A Sculptor Turns to Printmaking
Melvin Edwards speaks of making prints as an ''occasional'' activity for him. But as the sculptor remarked to Alejandro Anreus, the curator of a survey of his prints now on view at the Jersey City Museum, eventually "this 'occasional' activity becomes a substantial body of work."
The survey, which will also be shown at the Hunterdon Museum of Art in Clinton next spring, includes nearly 50 printed works made between 1973 and the present. The techniques used include etching, lithography, and serigraphy, and there are a substantial number of monotypes -- works printed in such a way that no further impressions can be made of the image, so that each monotype is unique, like a drawing, not editioned as prints are usually meant to be. As if that were not enough, the show is filled out with a number of drawings, notebooks, and some very recent works in handmade paper, as well as a group of small sculptures from the early 70's.
Born in Houston, Mr. Edwards studied printmaking at the University of Southern California in the late 1950's, but later became committed to sculpture. He has been on the visual arts faculty of Rutgers University in New Brunswick since 1972. His welded iron constructions have made him one of the most renowned contemporary exponents of the modernist tradition that began with Julio Gonzalez and includes David Smith, and one of the best-known African-American artists of his generation.
Mr. Edwards's return to printmaking was instigated by Robert Blackburn of the Printmaking Workshop in New York's East Village. Mr. Blackburn has initiated several generations of artists into the mysteries of the medium. "If Bob Blackburn is standing at the door of the Printmaking Workshop and a dog walks by and pauses," the sculptor told Mr. Anreus, "Bob will get him in the shop and convince him to make a print."
As Mr. Edwards said recently: "Bob had said, 'Come and see what you can do.' And then came a couple of cold days when I didn't want to drive out to the studio, so I decided to give it a try." Mr. Edwards, who lives in New York, has a studio in Plainfield.
The Jersey City survey of Mr. Edwards's prints could almost double as a travelogue, since he has participated in printmaking workshops in places as far-flung as Senegal, Cuba and Morocco, as well as throughout the United States.
He is generally thought of as an abstract artist, but Mr. Edwards's self-portrait turns up regularly in the prints he has made in his travels -- as if to establish his identity in changing contexts. "I'm always going to be the same person, always an artist, no matter where I am," he said. "If a go to Hawaii, I'm not going to turn into a hula dancer, although I might end up having a few drinks and getting up to do the hula."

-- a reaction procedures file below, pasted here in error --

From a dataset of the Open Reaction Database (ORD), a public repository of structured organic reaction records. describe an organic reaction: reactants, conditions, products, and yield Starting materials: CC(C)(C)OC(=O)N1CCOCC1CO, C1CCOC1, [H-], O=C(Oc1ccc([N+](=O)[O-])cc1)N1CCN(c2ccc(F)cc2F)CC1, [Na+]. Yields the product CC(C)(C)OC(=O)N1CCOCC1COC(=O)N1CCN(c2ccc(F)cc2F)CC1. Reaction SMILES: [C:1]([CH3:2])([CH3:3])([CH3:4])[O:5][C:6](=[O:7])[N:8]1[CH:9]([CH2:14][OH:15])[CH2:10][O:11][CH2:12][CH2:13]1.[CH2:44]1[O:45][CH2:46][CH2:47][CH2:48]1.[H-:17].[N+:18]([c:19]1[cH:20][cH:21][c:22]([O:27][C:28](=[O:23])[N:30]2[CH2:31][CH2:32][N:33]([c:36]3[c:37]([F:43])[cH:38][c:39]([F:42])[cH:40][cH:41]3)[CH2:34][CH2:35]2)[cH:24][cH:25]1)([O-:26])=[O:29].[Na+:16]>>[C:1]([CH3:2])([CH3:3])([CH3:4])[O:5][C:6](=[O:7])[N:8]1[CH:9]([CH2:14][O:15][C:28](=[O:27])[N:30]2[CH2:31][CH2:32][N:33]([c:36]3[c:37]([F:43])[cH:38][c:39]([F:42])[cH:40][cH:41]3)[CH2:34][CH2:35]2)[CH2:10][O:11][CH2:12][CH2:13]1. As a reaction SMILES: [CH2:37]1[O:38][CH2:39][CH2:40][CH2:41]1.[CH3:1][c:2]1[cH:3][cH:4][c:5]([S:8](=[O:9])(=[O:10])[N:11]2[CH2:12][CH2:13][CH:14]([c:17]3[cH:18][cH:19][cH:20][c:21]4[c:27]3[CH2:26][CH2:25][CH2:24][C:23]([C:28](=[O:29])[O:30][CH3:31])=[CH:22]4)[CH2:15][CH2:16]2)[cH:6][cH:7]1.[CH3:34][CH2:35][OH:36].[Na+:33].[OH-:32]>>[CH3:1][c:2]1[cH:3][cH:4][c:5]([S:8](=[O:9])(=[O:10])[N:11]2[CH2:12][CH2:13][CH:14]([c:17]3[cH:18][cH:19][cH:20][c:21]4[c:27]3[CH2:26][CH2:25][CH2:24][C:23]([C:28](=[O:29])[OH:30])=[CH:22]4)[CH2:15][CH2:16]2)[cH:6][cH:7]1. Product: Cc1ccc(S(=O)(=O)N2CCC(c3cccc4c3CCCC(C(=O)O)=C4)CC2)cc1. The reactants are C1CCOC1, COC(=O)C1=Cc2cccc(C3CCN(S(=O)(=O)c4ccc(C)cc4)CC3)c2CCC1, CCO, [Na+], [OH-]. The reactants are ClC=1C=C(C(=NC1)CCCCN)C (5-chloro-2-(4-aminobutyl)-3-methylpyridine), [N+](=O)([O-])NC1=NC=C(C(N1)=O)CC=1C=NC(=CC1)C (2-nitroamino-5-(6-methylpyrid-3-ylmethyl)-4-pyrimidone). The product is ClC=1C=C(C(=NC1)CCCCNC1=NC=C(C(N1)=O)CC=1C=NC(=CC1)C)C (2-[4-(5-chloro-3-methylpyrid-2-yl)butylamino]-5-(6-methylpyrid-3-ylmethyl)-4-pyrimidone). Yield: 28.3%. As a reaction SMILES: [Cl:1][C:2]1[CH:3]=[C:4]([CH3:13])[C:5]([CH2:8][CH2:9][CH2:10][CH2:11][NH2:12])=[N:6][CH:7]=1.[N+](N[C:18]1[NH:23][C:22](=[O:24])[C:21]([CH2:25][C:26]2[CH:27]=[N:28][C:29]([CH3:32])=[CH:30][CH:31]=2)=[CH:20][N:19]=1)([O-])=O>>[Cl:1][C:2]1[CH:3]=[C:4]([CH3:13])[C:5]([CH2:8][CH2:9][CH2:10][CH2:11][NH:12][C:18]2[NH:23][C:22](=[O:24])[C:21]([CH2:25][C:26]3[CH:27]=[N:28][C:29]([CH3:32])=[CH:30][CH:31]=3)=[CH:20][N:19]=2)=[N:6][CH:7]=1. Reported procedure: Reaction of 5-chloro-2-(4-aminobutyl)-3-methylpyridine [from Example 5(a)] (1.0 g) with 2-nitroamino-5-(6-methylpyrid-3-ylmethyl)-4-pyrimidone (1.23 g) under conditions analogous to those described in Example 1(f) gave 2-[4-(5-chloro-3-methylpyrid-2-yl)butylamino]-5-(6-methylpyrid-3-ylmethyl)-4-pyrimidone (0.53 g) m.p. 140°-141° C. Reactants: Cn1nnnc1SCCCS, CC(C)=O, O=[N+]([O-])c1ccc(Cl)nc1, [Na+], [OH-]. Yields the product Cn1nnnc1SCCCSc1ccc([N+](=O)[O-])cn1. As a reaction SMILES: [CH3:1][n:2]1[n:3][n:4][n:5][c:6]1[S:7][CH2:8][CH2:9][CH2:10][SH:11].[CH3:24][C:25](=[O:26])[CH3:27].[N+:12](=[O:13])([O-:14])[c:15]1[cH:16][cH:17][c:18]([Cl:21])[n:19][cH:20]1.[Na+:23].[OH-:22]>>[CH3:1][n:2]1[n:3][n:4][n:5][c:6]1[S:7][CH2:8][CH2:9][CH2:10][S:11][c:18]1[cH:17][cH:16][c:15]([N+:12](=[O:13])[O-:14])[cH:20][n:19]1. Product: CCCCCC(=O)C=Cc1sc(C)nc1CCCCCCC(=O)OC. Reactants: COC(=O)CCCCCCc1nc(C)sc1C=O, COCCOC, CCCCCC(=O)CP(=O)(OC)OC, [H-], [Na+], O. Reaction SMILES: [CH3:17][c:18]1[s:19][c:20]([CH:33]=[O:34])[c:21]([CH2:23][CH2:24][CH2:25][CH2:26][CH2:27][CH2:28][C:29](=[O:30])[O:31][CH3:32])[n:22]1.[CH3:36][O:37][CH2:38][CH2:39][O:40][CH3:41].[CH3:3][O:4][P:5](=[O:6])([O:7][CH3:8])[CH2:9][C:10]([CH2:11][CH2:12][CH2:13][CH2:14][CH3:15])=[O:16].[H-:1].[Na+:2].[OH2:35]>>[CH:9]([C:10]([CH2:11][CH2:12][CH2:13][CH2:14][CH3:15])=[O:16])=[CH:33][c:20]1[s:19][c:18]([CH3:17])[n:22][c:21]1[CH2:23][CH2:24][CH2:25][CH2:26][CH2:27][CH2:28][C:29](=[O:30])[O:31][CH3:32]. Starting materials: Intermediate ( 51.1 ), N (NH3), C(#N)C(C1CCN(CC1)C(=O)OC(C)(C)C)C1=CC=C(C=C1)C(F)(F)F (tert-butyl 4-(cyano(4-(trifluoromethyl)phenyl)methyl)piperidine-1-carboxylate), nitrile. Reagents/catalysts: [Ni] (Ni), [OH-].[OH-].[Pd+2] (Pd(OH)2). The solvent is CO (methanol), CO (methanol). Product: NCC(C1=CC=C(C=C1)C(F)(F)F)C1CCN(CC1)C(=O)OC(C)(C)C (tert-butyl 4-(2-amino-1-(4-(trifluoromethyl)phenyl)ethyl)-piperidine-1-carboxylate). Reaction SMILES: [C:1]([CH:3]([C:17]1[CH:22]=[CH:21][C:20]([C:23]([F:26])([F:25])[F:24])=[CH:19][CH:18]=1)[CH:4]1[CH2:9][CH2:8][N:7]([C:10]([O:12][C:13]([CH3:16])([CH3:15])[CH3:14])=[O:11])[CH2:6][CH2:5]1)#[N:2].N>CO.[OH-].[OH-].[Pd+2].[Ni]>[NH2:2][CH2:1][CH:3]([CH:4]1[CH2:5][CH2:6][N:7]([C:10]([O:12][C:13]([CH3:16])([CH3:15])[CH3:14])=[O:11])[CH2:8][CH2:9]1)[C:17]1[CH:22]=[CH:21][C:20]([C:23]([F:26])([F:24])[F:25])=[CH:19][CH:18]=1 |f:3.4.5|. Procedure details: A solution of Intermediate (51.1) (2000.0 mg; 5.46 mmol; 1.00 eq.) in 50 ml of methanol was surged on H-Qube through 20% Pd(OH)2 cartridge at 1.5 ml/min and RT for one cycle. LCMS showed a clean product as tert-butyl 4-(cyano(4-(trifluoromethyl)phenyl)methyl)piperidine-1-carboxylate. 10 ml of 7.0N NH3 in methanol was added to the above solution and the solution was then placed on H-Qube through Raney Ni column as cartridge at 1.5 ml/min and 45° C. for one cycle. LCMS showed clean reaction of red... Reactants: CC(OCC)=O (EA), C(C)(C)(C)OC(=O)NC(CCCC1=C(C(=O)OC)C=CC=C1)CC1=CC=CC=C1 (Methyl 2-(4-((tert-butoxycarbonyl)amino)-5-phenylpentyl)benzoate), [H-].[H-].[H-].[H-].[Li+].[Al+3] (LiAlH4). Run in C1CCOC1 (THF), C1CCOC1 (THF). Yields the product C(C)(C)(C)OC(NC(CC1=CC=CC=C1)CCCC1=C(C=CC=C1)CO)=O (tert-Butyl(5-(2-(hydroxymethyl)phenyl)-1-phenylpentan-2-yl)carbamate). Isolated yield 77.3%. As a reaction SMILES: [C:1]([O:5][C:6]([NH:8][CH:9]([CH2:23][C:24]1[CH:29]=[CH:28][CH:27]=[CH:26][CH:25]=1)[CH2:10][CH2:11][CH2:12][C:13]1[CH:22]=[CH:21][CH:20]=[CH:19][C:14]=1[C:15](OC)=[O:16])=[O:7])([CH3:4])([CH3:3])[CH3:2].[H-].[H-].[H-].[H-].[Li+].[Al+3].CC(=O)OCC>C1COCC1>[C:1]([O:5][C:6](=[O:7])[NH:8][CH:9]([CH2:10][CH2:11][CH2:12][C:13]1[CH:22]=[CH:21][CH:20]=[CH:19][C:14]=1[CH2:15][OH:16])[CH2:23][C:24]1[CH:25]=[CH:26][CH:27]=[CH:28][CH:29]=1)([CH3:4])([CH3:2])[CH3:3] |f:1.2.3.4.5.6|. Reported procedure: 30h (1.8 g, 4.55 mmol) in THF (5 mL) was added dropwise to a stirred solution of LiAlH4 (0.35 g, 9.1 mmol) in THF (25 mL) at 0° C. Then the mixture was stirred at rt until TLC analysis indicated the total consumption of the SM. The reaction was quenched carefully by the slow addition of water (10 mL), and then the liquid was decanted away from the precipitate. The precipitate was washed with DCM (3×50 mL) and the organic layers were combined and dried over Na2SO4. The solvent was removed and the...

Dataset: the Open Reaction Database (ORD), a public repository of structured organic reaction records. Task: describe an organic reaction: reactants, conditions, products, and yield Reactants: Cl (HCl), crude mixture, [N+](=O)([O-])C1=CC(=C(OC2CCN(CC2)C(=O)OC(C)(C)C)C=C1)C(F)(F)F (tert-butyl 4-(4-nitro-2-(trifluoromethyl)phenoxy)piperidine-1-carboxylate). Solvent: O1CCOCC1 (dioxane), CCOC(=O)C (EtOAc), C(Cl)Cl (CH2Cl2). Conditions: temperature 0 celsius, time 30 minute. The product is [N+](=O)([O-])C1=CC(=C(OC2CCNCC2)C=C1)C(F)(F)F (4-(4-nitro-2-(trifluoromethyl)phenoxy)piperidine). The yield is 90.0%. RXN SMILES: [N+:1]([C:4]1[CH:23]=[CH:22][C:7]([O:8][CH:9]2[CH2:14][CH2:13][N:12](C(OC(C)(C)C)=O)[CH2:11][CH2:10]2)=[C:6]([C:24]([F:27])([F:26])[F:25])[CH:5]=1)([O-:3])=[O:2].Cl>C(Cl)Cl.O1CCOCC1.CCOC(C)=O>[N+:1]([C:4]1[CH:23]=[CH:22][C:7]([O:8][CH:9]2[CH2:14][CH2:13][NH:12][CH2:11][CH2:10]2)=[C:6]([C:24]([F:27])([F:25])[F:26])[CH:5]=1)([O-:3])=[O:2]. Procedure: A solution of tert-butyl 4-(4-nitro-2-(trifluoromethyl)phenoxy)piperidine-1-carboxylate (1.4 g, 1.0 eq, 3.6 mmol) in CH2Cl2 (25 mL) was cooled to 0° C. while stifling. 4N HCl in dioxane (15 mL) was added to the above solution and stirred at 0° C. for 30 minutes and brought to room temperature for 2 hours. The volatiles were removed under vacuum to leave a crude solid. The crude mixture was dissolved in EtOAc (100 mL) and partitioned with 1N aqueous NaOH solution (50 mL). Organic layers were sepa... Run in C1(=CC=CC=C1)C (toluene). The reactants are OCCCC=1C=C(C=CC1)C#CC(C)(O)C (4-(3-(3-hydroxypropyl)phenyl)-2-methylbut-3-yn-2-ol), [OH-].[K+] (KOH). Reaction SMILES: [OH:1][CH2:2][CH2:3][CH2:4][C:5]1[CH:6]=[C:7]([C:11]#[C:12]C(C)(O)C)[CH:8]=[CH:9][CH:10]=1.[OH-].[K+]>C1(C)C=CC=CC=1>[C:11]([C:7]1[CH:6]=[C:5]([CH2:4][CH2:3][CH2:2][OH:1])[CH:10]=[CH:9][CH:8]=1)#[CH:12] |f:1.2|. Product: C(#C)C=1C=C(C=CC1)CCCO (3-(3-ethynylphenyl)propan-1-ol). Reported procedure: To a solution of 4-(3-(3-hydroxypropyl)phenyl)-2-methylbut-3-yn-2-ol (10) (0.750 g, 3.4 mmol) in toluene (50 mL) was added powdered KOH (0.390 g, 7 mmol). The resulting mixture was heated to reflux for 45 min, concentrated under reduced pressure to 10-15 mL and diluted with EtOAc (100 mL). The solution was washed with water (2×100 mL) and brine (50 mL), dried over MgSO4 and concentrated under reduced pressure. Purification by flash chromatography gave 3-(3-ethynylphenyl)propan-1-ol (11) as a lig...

Not all the prints are self-portraits. Most are abstract, and many are more closely connected to Mr. Edwards's sculpture than might at first be apparent. For instance, a group of 1984 monotypes are essentially free-hand portraits of sculptures from his "Lynch Fragments" series.
More often, Mr. Edwards uses components of his sculpture, or some of the tools he uses in making it, as mark-making instruments. The forms in the prints include those of metal objects like hammers, knives, chain, wire, hooks, window bars, horseshoes and railroad spikes, all of which might be raw materials for Mr. Edwards's sculpture. The C-shaped forms that turn up in some of the monotypes have been printed from the elements Mr. Edwards uses to make some of his constructions into rockers. "ust as I turn these materials into sculpture, I can turn the sculpture into a tool,"he said. "he print becomes a kind of translation of the sculpture. So my way of making prints is consistent with my sculptural use of existing materials."
Each material has its own formal characteristics, Mr. Edwards said. "You can use a wire to make a line," he said, "but if the wire is barbed the line becomes much more dynamic." The materials may have very definite associations, and Mr. Edwards has never been loath to use the metaphorical potential of the materials he uses in abstract sculpture to evoke uncomfortable realities. His works are often "images of hurt, oppression, defiance and survival," as the historian Clement Alexander Price has put it. But Mr. Edwards cautions against one-dimensional interpretations. His use of chains cannot help evoke the experience of slavery, but that hardly exhausts the material's meaning. "If your car is broken down in the Jersey woods," he said, "you're happy to see them coming with the chains."
MELVIN EDWARDS: THE PRINTS OF A SCULPTOR Jersey City Museum, 472 Jersey Avenue, Jersey City. Through Oct. 7. Tuesdays through Saturdays, noon to 7 p.m. (201) 547-4514